@Jonatino I'm pretty sure it's client side, as things get slower and slower. Restarting nexclound every now and then brings things up to speed for a short while....

@moro1111
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@moro1111 moro1111 commented Nov 23, 2020

Same problem with the desktop sync client, while uploading many small files:

  • 21k files
  • 15GB
  • 4 days to upload (according to the forecast of the client)

The client is uploading only 1-2 files per second which results in a speed of sometimes < 1 kb/s (!), which is insane. While for bigger file, the speed reaches about 3 mb/s.
Due to that, and since the CPU runs at stable 10% with about 8gb RAM while 16gb are available, i don't think, that the network-connection, the CPU speed, RAM, etc. are bottlenecking the process (~3 mb/s are possible).

Loading 15gb in 4 days is ridiculous and makes nextcloud for my case just unusable.

(I assume the desktop client is loading each file one-by-one, instead of packing a bunch of small files together in one .zip and load them all together to max out on the network speed. This results in a massive overhead for many small files, since they are all handled and loaded separately. But, as i said, thats just what i assume.)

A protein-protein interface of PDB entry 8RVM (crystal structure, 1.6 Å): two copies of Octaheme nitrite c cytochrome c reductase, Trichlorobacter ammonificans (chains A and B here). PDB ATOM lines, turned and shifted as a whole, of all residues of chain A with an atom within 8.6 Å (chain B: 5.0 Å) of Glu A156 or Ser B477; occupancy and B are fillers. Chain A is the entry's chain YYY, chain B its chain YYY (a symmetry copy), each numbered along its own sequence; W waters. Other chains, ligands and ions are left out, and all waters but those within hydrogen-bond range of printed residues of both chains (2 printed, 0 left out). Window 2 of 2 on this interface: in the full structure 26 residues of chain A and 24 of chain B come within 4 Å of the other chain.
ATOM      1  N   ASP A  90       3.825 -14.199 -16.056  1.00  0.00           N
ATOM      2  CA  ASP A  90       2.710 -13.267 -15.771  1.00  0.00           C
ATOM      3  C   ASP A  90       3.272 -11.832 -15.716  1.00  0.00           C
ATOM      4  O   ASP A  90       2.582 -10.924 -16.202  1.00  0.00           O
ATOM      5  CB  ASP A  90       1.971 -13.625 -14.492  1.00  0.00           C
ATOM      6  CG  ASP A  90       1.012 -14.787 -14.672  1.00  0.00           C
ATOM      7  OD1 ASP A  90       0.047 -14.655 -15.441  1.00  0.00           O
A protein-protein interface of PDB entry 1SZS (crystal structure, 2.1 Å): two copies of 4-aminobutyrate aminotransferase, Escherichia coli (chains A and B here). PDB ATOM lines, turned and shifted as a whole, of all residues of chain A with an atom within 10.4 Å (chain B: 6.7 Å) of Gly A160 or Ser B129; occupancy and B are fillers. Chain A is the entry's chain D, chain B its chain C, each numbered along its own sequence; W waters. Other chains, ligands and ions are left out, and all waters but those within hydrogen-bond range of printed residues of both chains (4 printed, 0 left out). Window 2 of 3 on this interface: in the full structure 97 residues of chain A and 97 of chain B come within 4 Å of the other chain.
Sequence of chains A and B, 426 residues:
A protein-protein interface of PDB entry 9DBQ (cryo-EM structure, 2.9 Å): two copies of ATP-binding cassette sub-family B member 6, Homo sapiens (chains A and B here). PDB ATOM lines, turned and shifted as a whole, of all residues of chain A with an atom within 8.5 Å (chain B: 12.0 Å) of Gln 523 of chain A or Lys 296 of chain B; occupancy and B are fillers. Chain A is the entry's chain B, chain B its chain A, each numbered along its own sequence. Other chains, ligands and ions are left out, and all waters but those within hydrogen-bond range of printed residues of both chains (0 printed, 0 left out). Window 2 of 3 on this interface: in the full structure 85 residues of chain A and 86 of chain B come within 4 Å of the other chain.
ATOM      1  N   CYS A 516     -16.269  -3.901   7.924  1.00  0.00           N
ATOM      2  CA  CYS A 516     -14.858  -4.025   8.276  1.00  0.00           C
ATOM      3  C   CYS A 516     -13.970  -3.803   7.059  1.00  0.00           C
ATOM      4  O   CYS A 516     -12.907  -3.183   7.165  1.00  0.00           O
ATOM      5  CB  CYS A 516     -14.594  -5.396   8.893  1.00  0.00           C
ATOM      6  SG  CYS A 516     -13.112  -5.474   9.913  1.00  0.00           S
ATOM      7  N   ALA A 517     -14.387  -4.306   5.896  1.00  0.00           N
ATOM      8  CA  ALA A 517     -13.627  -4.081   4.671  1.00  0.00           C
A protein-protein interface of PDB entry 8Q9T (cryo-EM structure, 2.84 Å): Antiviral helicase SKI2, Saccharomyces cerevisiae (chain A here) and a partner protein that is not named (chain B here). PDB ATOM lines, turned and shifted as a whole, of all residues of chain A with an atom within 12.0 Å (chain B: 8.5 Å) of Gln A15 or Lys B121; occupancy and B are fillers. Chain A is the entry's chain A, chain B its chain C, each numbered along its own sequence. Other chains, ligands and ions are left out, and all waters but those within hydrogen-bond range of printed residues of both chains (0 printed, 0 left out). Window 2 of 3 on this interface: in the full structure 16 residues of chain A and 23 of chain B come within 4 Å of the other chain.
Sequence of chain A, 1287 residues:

@agross
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@agross agross commented Nov 23, 2020

@moro1111 Your assessment is correct. HTTP is a very chatty protocol and you have to announce/negotiate each file, which results in big overhead. The Nextcloud clients are in desperate need of a pipelining/streaming protocol. I believe that with http/2 this could be achieved.

@moro1111
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@moro1111 moro1111 commented Nov 23, 2020

@agross Good to know, thank you! But then i assume there is currently no real way to fix that, or find a workaround by messing with the config of Apache, PHP, Nextcloud, etc?
Do you know, if they are currently working on changing the communication protocol, so one could hope that this will be fixed in some time?
... i fear the wont, since this problem is already 2 years old.

@Jonatino
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@Jonatino Jonatino commented Nov 23, 2020

@moro1111 I've switched to seafile until this issue is fixed. With the same library seafile synced 70gigs with ~600,000 files in less than 2 minutes over my 10gbit LAN network. The web UI on nextcloud is far better though imo.